2010 Festival At A Glance
June 16   An Evening with Dick Hyman
June 25   A Night of Brazilian Jazz!
Luciana Souza/Romero Lubambo; plus Alegritude
June 26   A History of African Rhythms & Jazz
June 26   Randy Weston's African Rhythms Trio
June 27   Freddy Cole Quartet
July 2   The Music of Billy Strayhorn
July 3   Early Bird Jazz for Kids: Jim Nadel & Friends
July 3   Dr. Lonnie Smith Trio
July 9   Fred Hersch: Jobim and More
July 10   Early Bird Latin Jazz for Kids: John Santos Sextet
July 10   Tuck & Patti
July 11   Ella Fitzgerald: America's First Lady of Song
July 16   Mose Allison Trio
July 17   Claudia Villela Band
July 18   John Santos Sextet
July 19   Khalil Shaheed & the Mo'Rockin Project
July 20   Gerald Clayton Trio
July 21   Kristen Strom Quintet
July 22   The Music of Dave Brubeck Presented by Victor Lin
July 24   Giants of Jazz: Charles McPherson, Junior Mance & Tootie Heath
July 25   Ruth Davies' Blues Night with Special Guest Keb' Mo'
July 26   Dena DeRose Trio
July 27   Junior Mance Trio
July 28   100 Years of Django with Julian Lage, Victor Lin & Jorge Roeder
July 29   Visions: The Stevie Wonder Songbook
July 31   Rebecca Martin featuring Larry Grenadier, Steve Cardenas & Larry Goldings
Aug 1   Dave Douglas Quintet Plus
Aug 2   George Cables Trio
Aug 3   Nicholas Payton with the Taylor Eigsti Trio
Aug 4   Joshua Redman Trio
Aug 6   SJW All-Star Jam Session
Aug 7   Taylor Eigsti Group featuring Becca Stevens
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100 Years of Django with Julian Lage, Victor Lin and Jorge Roeder

100 Years of Django
with Julian Lage, Victor Lin and Jorge Roeder


Victor Lin, violin; Julian Lage, guitar; Jorge Roeder, bass

Wednesday July 28, 7:30 PM | Dinkelspiel Auditorium
Tickets: $32 general | $18 students | TAKE 5!

Inside Jazz: 100 Years of Django
Speaker: Julian Lage, 6:30 pm (free with concert ticket)

Tickets Now On Sale


Django Reinhardt was the first European musician to exert a powerful influence on American jazz. Born in Belgium in 1910, Reinhardt spent most of his youth in gypsy settlements on the outskirts of Paris, where he taught himself to play banjo, violin, and guitar. He was already an accomplished guitarist when, at the age of 18, he was badly injured saving his pregnant wife from a caravan fire and lost the use of two fingers on his left hand. He was forced to develop an idiosyncratic guitar technique, which relied on his two remaining fingers and is envied and imitated by ten-fingered guitarists to this day. The urbane, lilting tones of his guitar and his ornamented, melodic improvisations defined the genre known as "gypsy jazz," which flourished in Europe in the 1930's and 40's and launched Reinhardt to international fame. His style of playing "had such presence and power and imagination that...he surpassed his very instrument" according to the New Yorker magazine, and its combining of the chromatic harmony and propulsive guitar style of gypsy music with the melodies and rhythms of swing captivated listeners worldwide.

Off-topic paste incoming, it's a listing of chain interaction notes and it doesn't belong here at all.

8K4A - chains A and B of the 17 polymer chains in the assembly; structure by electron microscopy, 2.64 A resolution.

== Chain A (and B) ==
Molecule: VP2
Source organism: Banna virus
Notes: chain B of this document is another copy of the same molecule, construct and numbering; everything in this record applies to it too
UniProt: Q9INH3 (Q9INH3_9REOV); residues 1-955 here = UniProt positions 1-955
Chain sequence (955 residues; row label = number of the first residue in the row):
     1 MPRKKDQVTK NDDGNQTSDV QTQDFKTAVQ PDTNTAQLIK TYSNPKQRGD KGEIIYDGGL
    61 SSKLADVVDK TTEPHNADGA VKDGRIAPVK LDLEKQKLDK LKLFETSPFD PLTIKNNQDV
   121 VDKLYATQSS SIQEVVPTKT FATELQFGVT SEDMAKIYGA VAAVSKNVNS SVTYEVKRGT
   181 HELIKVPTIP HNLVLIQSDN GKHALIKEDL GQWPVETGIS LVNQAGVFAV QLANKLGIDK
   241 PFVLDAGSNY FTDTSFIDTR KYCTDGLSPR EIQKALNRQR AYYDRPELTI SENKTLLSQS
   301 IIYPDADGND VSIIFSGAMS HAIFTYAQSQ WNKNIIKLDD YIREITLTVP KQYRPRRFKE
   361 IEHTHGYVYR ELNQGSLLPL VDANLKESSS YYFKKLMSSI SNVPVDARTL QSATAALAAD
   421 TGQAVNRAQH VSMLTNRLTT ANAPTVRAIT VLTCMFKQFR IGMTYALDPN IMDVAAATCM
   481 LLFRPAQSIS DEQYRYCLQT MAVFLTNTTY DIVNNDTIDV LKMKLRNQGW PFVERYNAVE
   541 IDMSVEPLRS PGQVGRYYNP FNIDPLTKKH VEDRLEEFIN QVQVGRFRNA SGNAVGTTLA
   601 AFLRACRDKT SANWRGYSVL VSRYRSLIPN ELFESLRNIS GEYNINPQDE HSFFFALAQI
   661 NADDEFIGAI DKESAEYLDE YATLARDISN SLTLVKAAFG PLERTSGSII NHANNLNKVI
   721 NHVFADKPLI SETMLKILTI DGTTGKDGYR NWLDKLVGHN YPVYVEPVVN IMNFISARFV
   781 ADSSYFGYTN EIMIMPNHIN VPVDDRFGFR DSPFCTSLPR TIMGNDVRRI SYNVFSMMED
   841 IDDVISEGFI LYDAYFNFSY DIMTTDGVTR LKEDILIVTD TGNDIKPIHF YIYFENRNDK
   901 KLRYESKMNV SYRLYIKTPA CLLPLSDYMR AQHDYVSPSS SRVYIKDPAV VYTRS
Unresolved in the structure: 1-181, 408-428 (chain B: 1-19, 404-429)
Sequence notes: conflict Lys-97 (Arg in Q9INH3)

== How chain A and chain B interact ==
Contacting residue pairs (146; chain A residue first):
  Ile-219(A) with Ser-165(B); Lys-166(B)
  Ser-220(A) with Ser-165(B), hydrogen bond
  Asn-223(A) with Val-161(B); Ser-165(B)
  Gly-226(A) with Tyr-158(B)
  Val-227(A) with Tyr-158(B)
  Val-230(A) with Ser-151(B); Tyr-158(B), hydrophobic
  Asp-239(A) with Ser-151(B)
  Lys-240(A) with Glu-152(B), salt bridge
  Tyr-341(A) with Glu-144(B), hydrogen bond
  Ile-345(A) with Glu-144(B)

Guitarist Julian Lage was Grammy-nominated in 2009 for Sounding Point, his first album as leader; the SF Chronicle said the CD "demonstrates a jaw-dropping stylistic range and thrilling technique." In addition, he is well known to Festival audiences for his duo work with Taylor Eigsti. Last year however, Lage and fellow SJW faculty Victor Lin and Jorge Roeder also took the stage in a trio format, and the chemistry between them was thrilling. There was no question that we had to bring them back for a full-length performance! This tribute concert turns the spotlight on these three exciting young musicians and the music of the incomparable Django Reinhardt.

Listen:

Django/Lage – "Daphne"

Django/Lage – "HCQ Strut"

Django/Lage – "Swing 48"

watch:

Django Reinhardt performing "Swing Night," 1937

Julian Lage Group performing "Lil' Darlin'" (feat. Jorge Roeder & Tupac Mantilla)

Supported by George & Lilo Miller.

Photo Credit: Joel Simon.

 


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